You drive adoption of BI through three approaches; firstly you set adoption as a goal, secondly you make your content compelling and ONLY THIRDLY do you think about tools. Too many people focus on item 3 and their BI doesn’t penetrate the organisation like they wanted it to and therefore doesn’t deliver the benefits they sought.
It may sound strange to set adoption as a goal, however we have all worked in organisations that have taken an IT-led or procurement-led approach to BI without sitting back and working out what the BI is for. In the NHS we have a lot of BI projects that work like that. The goal might be to recreate the old reports on a new platform that looks more shiney and therefore will be used. The goal might be to implement something the CEO saw at a trade fair. Sometimes the goal might be to implement something that should deliver a performance framework (people, processes and technologies) that will show how a division is making a contribution to a national strategic agenda, local operations or delivery of service line responsibilities.
When you get into this area you are starting down the right road but the wheels come off if this top-level intention is not enshrined in operational delivery methods.
I often meet organisations that bought a reporting solution because they were going to implement service line reporting. There is a particular reporting application vendor that is doing quite well out of this trend just now, with a high number of wins but a questionable level of adoption. Their software looks cool. It has in-memory BI and therefore you can get going with it pretty quickly. The licensing model means it is quite attractive for PoC work. Moreover the pitch really talks to the value of self-service BI as an enabler of behavioural change and therefore performance improvement.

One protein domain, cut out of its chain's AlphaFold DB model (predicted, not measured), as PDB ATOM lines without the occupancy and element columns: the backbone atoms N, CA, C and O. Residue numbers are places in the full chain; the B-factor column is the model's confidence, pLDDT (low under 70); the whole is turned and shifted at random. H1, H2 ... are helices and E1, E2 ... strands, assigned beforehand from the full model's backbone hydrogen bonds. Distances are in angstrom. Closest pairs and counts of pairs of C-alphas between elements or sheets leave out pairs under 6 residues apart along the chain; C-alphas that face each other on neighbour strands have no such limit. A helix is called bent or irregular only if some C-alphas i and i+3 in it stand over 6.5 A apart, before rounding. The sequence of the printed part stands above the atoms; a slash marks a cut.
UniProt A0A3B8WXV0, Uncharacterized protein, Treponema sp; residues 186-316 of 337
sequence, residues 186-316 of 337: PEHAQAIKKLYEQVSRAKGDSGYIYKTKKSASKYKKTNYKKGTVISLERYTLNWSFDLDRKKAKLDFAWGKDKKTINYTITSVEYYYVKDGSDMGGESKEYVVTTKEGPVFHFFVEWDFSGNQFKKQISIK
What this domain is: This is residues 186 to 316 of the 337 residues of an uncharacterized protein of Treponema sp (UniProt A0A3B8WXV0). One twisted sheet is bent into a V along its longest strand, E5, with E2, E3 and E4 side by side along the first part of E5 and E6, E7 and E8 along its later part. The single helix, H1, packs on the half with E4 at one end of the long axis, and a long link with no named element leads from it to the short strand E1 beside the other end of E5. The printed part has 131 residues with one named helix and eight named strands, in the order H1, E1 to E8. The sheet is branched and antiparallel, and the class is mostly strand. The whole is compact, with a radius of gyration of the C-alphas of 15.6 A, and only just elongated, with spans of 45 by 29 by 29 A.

Obviously I am not talking about the Microsoft stack here.
Contrast this with the perception of the Microsoft stack, though, for a minute. Enterprise-class solution, feature rich and therefore perceived as expensive, not nimble and therefore not suited to quick PoC work – often we here this story. Not true, my friends. Not true. We have done a fair few PoCs on the platform and scaled them out quickly and relatively inexpensively – so it can be done. But in terms of this blog the point is that the reporting solution I was talking about is very costly to scale and therefore that is a barrier to adoption.
So, we agree. The best way to achieve adoption is to set it is a target and focus on delivery. Put information in the hands of decision makers and they will make better decisions – give them a shiney tool and they may or may not.
The key point is achieving the link between the evidence and the decision – in other words creating compelling content. Compelling content will provide decision-makers with what they feel they need in order to do their job. It’s not difficult to understand that. I favour the agile software development approach of collecting a user story, such as:
|As A||I want to||So that|
This tells me what the Theatre Scheduler considers to be compelling so that I can work out the data he needs (session times, staff, work done etc) and then how to render it in the fewest clicks.
After all that I can then worry about tools……guess which ones I would use blog-readers!
Disclosure: The company I work for is a Microsoft Partner